Other sweetly-fragranced flowers may be called jasmine but are not related. Night-blooming jasmine is in the potato family; it has trumpet-shaped flowers with the petals arranged in a star and the fragrance is intensely sweet and powdery. It’s often recommended to plant night-blooming jasmine away from windows that may be open at night because the power of the scent may become overwhelming. Carolina jessamine has a sweet fragrance from its yellow, trumpet-shaped flowers and it will climb trees and show off its yellow blooms at the tops of pine trees in the southeastern United States. Confederate jasmine is also a climber and has fragrant white star-shaped flowers.
Photo: Pierre Bernard
Arabian jasmine is grown in the gardens of Ambouli, Djibouti (fol) where it is a symbol of joy and love and the flowers are worn at weddings in a necklace, headband or as earrings. In Madhurai, Tamil Nadu, India – also called the City of Jasmine – it is cultivated for perfume companies and the scent is said to be unique.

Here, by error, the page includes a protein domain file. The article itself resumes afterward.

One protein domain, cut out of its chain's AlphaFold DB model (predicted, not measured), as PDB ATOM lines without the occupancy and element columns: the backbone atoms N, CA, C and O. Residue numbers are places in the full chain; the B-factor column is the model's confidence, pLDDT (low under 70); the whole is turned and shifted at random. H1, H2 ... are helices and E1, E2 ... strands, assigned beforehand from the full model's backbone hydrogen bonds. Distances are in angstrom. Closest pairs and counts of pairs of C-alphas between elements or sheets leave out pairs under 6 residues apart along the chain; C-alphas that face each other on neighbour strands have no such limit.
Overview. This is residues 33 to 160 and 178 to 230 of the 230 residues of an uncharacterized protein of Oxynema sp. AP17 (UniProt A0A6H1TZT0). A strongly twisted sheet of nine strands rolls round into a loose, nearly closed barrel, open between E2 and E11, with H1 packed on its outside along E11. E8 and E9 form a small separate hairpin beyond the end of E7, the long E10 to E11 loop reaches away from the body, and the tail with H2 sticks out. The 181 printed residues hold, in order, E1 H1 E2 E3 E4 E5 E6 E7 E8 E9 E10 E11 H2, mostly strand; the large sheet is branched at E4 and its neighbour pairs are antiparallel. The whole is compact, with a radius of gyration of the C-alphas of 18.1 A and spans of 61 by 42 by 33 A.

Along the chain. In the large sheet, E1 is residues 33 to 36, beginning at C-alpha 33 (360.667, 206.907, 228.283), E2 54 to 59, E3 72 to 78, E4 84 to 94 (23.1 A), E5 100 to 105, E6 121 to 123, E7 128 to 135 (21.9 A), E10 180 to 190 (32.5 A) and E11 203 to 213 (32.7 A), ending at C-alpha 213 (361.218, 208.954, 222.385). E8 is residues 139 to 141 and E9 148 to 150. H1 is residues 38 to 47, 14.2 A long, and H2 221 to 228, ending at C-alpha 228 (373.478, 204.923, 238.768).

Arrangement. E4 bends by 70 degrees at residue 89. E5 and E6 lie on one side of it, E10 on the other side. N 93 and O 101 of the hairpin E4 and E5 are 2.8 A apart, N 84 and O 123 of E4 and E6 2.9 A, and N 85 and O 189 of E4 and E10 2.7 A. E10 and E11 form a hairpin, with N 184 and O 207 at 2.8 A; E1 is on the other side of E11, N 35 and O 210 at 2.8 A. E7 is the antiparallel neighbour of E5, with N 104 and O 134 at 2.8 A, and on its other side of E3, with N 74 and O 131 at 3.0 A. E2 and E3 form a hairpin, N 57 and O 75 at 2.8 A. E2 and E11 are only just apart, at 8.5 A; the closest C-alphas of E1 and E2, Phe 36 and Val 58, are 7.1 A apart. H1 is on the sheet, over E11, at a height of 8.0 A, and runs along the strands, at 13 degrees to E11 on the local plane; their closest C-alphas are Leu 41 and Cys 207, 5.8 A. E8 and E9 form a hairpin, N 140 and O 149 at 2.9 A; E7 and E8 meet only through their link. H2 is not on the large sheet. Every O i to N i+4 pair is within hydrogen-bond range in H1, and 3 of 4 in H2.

Grasse, France was historically the center of cultivation for jasmine grandiflorum, and jasmine de Grasse is the most expensive jasmine known. Harvest in Grasse begins in August and requires highly skilled pickers to gather the flowers without bruising them. Flowers are picked quickly and delicately between dawn and 1 pm. After picking they will continue to exhale for at least 24 hours with the scent changing and becoming slightly sweeter as the flower ages.
Grenouille creating an enfleurage in the movie Perfume, A story of a Murderer
Historically, enfleurage was the preferred method for obtaining scent but is labor intensive and too expensive, so solvent extraction has replaced it as the primary production method. After picking, flowers are quickly added to the extractors and between 600 and 1000 kilograms of flowers are needed to make one kilo of jasmine absolute from solvent extraction.
It is said that 10,600 flowers were required to produce 1 ounce of Jean Patou’s Joy perfume by perfumer Henri Alméras when introduced in the 1930s, making it the ‘costliest perfume in the world’. There are many types of jasmine but few perfumes without at least a bit of jasmine.
Elise Pearlstine, Contributor